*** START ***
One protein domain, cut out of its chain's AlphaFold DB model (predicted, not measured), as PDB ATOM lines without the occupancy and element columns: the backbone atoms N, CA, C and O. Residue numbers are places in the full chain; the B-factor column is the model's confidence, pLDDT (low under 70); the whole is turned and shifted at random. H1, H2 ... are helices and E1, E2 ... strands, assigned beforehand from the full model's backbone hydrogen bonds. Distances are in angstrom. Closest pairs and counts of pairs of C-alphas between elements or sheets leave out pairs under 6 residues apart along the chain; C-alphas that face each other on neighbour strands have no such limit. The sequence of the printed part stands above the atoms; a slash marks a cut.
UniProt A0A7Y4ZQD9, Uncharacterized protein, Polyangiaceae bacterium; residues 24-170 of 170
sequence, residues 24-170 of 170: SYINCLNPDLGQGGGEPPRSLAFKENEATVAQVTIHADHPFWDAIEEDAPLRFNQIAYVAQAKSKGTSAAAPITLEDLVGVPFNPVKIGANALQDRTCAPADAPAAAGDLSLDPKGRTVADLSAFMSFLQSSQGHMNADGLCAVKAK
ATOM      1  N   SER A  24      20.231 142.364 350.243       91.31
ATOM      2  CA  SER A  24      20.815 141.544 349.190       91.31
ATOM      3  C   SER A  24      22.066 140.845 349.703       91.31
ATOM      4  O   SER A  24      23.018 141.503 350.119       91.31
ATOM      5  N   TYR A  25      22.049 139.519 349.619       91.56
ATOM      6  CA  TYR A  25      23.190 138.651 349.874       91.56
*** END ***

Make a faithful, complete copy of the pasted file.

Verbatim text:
One protein domain, cut out of its chain's AlphaFold DB model (predicted, not measured), as PDB ATOM lines without the occupancy and element columns: the backbone atoms N, CA, C and O. Residue numbers are places in the full chain; the B-factor column is the model's confidence, pLDDT (low under 70); the whole is turned and shifted at random. H1, H2 ... are helices and E1, E2 ... strands, assigned beforehand from the full model's backbone hydrogen bonds. Distances are in angstrom. Closest pairs and counts of pairs of C-alphas between elements or sheets leave out pairs under 6 residues apart along the chain; C-alphas that face each other on neighbour strands have no such limit. The sequence of the printed part stands above the atoms; a slash marks a cut.
UniProt A0A7Y4ZQD9, Uncharacterized protein, Polyangiaceae bacterium; residues 24-170 of 170
sequence, residues 24-170 of 170: SYINCLNPDLGQGGGEPPRSLAFKENEATVAQVTIHADHPFWDAIEEDAPLRFNQIAYVAQAKSKGTSAAAPITLEDLVGVPFNPVKIGANALQDRTCAPADAPAAAGDLSLDPKGRTVADLSAFMSFLQSSQGHMNADGLCAVKAK
ATOM      1  N   SER A  24      20.231 142.364 350.243       91.31
ATOM      2  CA  SER A  24      20.815 141.544 349.190       91.31
ATOM      3  C   SER A  24      22.066 140.845 349.703       91.31
ATOM      4  O   SER A  24      23.018 141.503 350.119       91.31
ATOM      5  N   TYR A  25      22.049 139.519 349.619       91.56
ATOM      6  CA  TYR A  25      23.190 138.651 349.874       91.56